Through it all, Margot seems to perfectly calculate every situation, bouncing from man to man depending on what the moment calls for, but in reality only caring about the money. She has this monologue about the streets she grew up on in England being no different than the streets we see here, and Gillie nails Young’s great dialogue. Then, as Craig digs up the box of money, Margot maniacally cackles another string of great dialogue, but Gillie makes it sound like Margot is having great sex, ramping up for an orgasm the moment she gets her mitts on the money.

It all ends with Margot spitting out her final triumph as she bleeds to death. She asks JoJo to kiss her, then laughs in his face as he bends over to give her one. After she dies, it’s revealed that the money isn’t in the box. Of course it wasn’t. But Margot died thinking it was. Thinking she won. And that somehow feels fitting for the final fadeout. “Decoy” is absurd, but you’ll never forget it once you watch it, and how many films can you say that about?

Score: *****

Swing Time

swing time 1AFI Top 100 Ranking: 90

Release: September 4, 1936

Writer: Howard Lindsay, Allan Scott (adaptation), Erwin Gelsey (story)

Director: George Stevens

Star: Fred Astaire, Ginger Rogers, Victor Moore

Cinematography: David Abel

Music: Jerome Kern & Dorothy Fields

Ugh, why can’t they just shut up and dance?

“Swing Time” is preposterous, stupid, at times unwatchable…and yet its dance numbers are some kind of perfect. Though they look effortless, I’m sure endless hours were spent creating these three-and-four minute magical sequences. If only a fraction of that time had been spent on the screenplay…

The plot…well…I think I understood a little bit of it. Fred Astaire portrays a gambler/dancer named Lucky, who misses out on his wedding because his brothers convince him his pants aren’t up to snuff (seriously). His fiancé tells him that she won’t marry him unless he goes to New York City and make $30,000 (seriously), so Lucky goes and meets Penny (Ginger Rogers). From there things get muddy.

swing time 2The characters change their motivations and come to decisions that make The Idiot Plot from romantic comedies seem inspired. The Lucky character is originally portrayed as a gullible pushover in the first two reels, but is suddenly ballsy enough to begin betting big bucks and telling off the wrong people once he gets to New York. He also basically destroys Penny’s life a piece at a time for a half hour after he meets her, and then suddenly we are supposed to believe they are a dancing team? I’d say looking anywhere below the surface would reveal huge plot holes, but they are often right there onscreen.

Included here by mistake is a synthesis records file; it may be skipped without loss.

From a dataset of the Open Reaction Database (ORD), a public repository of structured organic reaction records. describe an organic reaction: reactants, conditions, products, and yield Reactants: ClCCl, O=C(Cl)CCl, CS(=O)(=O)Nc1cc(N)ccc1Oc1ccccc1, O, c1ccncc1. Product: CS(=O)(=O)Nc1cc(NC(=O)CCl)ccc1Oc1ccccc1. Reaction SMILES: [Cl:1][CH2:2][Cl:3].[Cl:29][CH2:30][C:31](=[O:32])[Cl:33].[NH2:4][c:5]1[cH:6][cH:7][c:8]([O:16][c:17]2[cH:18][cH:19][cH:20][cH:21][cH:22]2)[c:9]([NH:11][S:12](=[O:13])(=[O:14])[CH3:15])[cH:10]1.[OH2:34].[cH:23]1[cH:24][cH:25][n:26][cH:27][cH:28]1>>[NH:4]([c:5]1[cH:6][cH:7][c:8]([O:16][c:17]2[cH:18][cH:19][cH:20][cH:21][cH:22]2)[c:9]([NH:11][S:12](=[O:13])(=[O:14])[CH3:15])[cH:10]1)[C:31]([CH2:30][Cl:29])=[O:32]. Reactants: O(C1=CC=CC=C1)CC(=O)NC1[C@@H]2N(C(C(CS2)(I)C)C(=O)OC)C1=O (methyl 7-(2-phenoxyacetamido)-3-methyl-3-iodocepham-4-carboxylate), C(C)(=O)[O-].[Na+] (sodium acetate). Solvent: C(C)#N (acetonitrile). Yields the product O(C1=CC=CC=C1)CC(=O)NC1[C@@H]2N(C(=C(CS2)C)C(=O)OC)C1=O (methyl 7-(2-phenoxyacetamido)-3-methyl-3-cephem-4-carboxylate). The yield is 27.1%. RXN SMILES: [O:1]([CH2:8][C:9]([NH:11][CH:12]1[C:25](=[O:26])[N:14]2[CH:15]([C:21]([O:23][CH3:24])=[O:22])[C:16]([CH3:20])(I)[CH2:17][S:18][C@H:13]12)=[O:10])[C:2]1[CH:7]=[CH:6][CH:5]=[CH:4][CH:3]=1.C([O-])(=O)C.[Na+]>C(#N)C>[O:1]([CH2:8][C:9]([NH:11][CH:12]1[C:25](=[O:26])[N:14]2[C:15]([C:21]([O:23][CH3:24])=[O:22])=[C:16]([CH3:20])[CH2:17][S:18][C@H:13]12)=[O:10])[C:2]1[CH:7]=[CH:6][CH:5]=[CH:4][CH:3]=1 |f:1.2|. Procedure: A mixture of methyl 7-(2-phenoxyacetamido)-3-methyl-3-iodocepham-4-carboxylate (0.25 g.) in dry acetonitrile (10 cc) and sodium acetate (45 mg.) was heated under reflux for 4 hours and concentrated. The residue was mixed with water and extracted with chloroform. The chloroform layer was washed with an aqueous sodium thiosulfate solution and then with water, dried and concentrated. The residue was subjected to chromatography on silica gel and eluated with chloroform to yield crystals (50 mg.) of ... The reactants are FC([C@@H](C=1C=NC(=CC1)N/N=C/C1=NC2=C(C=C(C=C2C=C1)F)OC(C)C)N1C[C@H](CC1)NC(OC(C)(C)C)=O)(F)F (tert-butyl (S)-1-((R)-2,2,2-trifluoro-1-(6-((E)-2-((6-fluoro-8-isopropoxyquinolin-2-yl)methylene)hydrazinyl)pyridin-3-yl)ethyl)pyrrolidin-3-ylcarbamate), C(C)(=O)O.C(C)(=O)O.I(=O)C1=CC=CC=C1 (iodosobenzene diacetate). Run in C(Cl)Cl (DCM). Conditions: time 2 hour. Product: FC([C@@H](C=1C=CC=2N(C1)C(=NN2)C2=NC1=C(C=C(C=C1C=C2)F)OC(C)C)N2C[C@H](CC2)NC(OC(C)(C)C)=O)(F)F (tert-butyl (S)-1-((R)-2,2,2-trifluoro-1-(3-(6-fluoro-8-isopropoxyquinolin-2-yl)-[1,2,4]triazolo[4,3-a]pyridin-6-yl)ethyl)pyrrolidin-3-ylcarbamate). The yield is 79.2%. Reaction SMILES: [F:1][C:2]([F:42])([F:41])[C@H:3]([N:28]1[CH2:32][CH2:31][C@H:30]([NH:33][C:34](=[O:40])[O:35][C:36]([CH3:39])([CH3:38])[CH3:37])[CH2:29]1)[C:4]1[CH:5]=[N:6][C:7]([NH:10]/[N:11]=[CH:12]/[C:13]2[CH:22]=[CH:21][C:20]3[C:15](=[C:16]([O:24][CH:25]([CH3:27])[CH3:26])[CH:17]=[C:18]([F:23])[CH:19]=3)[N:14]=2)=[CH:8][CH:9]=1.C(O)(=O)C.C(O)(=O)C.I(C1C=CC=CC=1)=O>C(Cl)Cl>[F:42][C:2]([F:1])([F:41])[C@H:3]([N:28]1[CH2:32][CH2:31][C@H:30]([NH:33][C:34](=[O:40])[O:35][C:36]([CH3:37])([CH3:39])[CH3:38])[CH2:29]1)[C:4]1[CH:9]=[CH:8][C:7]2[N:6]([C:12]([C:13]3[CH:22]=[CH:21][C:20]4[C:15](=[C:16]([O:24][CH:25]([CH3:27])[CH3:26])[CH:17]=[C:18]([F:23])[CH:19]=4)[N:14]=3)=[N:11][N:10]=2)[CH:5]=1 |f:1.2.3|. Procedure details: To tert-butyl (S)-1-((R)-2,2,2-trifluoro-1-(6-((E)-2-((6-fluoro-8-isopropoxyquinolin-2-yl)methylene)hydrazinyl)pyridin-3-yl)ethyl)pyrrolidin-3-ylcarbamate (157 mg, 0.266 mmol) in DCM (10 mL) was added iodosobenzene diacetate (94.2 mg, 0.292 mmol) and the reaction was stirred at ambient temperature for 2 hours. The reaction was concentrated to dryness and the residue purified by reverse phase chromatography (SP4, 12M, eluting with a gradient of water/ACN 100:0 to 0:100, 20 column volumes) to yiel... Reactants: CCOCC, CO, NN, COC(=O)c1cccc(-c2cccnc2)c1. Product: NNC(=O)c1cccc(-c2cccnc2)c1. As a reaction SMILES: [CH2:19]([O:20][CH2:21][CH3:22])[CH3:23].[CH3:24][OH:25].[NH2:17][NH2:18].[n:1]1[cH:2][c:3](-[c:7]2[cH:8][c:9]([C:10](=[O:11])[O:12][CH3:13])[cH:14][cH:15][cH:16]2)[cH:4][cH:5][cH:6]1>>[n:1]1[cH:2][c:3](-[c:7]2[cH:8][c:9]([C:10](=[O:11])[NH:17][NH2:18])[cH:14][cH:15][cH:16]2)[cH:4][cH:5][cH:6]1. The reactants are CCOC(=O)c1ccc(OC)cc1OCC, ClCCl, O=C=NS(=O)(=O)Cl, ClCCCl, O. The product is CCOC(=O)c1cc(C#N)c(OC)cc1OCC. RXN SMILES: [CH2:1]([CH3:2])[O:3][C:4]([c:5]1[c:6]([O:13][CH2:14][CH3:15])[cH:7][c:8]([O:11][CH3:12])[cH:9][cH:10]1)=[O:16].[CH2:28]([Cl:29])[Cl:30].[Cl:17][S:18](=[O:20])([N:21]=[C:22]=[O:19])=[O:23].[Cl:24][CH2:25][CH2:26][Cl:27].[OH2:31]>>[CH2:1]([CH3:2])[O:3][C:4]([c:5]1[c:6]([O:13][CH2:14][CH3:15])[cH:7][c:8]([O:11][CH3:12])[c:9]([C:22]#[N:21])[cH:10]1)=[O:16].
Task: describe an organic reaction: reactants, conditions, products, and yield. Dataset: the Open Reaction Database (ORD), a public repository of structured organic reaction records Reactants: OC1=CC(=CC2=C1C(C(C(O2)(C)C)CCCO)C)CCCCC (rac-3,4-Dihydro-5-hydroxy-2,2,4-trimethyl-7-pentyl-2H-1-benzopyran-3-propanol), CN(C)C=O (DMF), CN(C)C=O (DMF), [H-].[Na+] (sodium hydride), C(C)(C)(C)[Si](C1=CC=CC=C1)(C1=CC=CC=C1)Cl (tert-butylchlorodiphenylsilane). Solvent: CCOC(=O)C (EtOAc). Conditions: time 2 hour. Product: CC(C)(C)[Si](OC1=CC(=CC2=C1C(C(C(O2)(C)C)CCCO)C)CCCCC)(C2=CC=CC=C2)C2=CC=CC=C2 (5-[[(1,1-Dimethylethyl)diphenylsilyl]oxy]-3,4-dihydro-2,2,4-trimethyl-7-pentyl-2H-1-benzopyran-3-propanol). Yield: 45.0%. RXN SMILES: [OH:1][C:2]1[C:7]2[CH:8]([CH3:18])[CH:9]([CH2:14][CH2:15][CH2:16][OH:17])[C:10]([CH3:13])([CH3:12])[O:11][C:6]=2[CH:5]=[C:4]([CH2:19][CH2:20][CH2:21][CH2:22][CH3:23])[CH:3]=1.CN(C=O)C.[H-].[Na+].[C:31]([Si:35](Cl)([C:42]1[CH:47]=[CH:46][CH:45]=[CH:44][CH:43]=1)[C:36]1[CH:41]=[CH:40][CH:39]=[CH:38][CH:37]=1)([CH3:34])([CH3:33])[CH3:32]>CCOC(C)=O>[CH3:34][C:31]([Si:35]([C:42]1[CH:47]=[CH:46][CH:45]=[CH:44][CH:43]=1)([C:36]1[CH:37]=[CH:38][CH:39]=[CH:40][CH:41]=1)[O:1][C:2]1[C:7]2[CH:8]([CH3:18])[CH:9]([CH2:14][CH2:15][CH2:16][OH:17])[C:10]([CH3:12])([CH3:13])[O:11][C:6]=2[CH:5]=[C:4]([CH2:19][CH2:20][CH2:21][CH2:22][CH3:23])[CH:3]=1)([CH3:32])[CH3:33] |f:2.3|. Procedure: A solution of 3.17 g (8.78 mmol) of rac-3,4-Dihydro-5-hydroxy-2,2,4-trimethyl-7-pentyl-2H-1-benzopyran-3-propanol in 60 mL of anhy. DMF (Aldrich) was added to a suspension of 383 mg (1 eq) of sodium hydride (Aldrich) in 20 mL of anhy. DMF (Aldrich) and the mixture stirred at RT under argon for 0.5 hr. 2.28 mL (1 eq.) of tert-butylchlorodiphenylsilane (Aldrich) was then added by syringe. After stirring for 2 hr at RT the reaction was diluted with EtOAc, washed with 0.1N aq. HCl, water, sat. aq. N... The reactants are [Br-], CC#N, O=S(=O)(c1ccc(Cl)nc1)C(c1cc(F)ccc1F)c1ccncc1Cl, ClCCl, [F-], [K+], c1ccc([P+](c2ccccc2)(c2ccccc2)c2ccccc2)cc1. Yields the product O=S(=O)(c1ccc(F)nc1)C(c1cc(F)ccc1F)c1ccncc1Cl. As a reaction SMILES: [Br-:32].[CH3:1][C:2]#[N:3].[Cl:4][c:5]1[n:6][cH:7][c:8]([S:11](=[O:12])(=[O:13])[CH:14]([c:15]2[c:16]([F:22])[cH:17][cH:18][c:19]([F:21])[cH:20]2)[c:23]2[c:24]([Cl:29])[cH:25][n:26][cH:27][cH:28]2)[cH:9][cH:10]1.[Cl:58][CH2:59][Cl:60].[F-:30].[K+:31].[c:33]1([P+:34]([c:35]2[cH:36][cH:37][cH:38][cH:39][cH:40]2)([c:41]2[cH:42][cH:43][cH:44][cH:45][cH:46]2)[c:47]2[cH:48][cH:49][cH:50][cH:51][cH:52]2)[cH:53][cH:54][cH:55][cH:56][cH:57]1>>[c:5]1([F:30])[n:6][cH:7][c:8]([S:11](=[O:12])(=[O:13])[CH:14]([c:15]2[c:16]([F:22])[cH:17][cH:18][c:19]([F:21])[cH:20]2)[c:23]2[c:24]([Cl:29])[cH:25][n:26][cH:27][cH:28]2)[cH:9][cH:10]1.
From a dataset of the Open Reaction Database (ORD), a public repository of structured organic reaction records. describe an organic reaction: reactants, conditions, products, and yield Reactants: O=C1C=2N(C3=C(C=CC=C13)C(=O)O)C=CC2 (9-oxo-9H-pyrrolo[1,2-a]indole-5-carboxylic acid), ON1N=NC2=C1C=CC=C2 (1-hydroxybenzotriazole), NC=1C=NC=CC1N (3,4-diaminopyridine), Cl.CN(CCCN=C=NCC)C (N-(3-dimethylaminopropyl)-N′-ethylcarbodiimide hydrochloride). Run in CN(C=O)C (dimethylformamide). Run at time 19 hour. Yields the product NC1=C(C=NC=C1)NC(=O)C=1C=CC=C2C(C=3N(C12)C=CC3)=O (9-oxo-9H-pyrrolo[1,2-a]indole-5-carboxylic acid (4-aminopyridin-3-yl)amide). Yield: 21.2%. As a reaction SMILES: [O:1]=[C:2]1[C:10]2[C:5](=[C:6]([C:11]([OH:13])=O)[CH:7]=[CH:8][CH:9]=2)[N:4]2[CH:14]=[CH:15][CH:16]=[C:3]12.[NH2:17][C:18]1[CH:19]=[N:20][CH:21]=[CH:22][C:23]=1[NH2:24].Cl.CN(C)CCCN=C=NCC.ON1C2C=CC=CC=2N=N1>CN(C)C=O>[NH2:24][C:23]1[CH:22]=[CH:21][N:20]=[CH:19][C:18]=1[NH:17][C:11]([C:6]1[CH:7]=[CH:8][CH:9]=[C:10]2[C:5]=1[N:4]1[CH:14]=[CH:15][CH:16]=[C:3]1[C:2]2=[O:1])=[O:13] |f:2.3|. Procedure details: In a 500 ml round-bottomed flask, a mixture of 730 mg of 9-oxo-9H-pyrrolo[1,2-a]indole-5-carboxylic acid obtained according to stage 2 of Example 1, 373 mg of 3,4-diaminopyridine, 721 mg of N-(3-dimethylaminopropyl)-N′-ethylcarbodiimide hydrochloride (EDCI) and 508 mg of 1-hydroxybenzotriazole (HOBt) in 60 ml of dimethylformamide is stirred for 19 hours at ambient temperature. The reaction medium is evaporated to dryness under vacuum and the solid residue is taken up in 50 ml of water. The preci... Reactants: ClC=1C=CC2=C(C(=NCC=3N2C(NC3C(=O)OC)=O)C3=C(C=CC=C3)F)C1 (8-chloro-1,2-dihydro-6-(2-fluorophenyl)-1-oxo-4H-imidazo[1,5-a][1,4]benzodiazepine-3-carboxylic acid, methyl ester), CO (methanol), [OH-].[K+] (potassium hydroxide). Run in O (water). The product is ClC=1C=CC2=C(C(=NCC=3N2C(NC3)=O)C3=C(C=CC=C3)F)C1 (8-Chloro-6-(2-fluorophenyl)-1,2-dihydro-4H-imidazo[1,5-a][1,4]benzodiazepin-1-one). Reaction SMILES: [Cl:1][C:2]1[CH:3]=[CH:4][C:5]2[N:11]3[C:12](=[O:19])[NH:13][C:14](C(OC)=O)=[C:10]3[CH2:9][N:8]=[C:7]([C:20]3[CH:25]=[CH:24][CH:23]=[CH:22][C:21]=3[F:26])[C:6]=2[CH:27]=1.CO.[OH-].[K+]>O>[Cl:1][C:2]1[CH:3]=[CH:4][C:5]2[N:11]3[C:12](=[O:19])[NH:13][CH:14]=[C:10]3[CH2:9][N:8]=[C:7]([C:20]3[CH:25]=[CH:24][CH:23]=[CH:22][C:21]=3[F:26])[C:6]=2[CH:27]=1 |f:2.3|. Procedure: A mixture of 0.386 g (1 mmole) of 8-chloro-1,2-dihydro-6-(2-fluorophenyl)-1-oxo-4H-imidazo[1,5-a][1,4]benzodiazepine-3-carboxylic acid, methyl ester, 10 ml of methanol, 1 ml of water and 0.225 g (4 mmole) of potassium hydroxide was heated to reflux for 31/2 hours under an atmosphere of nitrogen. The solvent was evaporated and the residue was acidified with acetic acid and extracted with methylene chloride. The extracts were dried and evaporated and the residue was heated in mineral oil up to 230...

Penny and Lucky’s romance is one of the most convoluted in any romantic comedy I’ve ever seen. He’s engaged to another woman but apparently can’t simply cut it off even though he’s falling in love with Penny, but then again she doesn’t seem to like him at all, except for the fact that she lets him follow her around everywhere. I finally threw up my hands and gave up trying to keep track during a beautifully shot sequence in the woods just north of the City, where Astaire and his father (Victor Moore) talk about the plot. The father doesn’t want Lucky gambling because he might win the $30,000 (because the fiancé will figure that out by telepathy, apparently) and he wants Lucky to stay with Penny, but then Lucky pleads with his Father to not let him get near Penny. I don’t know why, either. The father seems to be rooting for them to get together, but later, when they are about to kiss, throws a snowball at them to stop them. Yeah, I don’t understand it either. Oh, and in the background of all this Penny has another handsome suitor (who’s a nice guy to boot) champing at the bit to marry her.

If none of that made sense, it’s because of the plot, not my writing.

If the romance doesn’t make sense, then plot mechanics make even less. Lucky has a phenomenal dance number on the “reopening” night of a popular nightclub, but later when he and Penny lose control of the orchestra (seriously) they throw their hands up that they are finished, apparently forgetting that the audience would surely clamor for more of their dancing after seeing Lucky’s first performance that night, and then it would be quite simple to find another place to dance in. They are, after all, in New York City. By the final scene, the writers seem to give up entirely and just have the characters all simultaneously cackle until the movie fades to black.

Sections like those are nearly unwatchable, filmed with tepid dialogue in boring medium shots with actors apparently unaware of what the word “subtlety” means (Astaire’s shocked face is so overdone it might as well have come from a silent film).

Ah, but when “Swing Time” lets its characters sing and dance, everything else falls away. There’s more emotion in half a minute of Astaire and Rogers dancing than all the excess trash surrounding it. There are rarely cuts during the musical numbers, and the film is all the better for it, because it gives the scenes a grandeur and reality missing from the rest of the movie. Their final dance number, “Never Gonna Dance” is breathtaking. Here we can see the pain they feel at their imminent separation and the idea that they may never be able to dance with one another again. It’s as sensual as if they were making love to one another.